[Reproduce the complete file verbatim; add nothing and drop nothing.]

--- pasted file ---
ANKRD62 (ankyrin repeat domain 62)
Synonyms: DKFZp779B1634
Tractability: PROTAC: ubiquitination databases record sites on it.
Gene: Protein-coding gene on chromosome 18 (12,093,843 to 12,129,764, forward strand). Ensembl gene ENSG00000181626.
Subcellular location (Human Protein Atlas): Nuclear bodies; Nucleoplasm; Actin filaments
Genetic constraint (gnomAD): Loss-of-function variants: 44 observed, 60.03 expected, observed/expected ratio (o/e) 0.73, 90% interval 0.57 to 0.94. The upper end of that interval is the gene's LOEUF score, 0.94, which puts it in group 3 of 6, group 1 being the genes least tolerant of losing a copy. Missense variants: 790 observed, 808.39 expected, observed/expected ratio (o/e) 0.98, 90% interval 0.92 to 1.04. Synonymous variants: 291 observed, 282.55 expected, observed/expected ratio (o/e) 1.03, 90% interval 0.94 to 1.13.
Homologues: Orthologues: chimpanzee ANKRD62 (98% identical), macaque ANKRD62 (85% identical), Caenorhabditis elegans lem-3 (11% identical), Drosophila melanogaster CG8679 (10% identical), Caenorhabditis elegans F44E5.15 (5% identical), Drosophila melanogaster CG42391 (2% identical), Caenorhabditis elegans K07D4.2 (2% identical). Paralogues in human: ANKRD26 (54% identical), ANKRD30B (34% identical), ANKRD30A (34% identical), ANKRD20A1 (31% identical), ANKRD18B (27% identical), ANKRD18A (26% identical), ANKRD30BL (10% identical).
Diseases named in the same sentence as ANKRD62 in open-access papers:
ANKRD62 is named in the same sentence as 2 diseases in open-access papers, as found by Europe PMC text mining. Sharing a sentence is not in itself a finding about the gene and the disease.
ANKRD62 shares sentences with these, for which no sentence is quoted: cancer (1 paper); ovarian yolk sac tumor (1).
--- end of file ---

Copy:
ANKRD62 (ankyrin repeat domain 62)
Synonyms: DKFZp779B1634
Tractability: PROTAC: ubiquitination databases record sites on it.
Gene: Protein-coding gene on chromosome 18 (12,093,843 to 12,129,764, forward strand). Ensembl gene ENSG00000181626.
Subcellular location (Human Protein Atlas): Nuclear bodies; Nucleoplasm; Actin filaments
Genetic constraint (gnomAD): Loss-of-function variants: 44 observed, 60.03 expected, observed/expected ratio (o/e) 0.73, 90% interval 0.57 to 0.94. The upper end of that interval is the gene's LOEUF score, 0.94, which puts it in group 3 of 6, group 1 being the genes least tolerant of losing a copy. Missense variants: 790 observed, 808.39 expected, observed/expected ratio (o/e) 0.98, 90% interval 0.92 to 1.04. Synonymous variants: 291 observed, 282.55 expected, observed/expected ratio (o/e) 1.03, 90% interval 0.94 to 1.13.
Homologues: Orthologues: chimpanzee ANKRD62 (98% identical), macaque ANKRD62 (85% identical), Caenorhabditis elegans lem-3 (11% identical), Drosophila melanogaster CG8679 (10% identical), Caenorhabditis elegans F44E5.15 (5% identical), Drosophila melanogaster CG42391 (2% identical), Caenorhabditis elegans K07D4.2 (2% identical). Paralogues in human: ANKRD26 (54% identical), ANKRD30B (34% identical), ANKRD30A (34% identical), ANKRD20A1 (31% identical), ANKRD18B (27% identical), ANKRD18A (26% identical), ANKRD30BL (10% identical).
Diseases named in the same sentence as ANKRD62 in open-access papers:
ANKRD62 is named in the same sentence as 2 diseases in open-access papers, as found by Europe PMC text mining. Sharing a sentence is not in itself a finding about the gene and the disease.
ANKRD62 shares sentences with these, for which no sentence is quoted: cancer (1 paper); ovarian yolk sac tumor (1).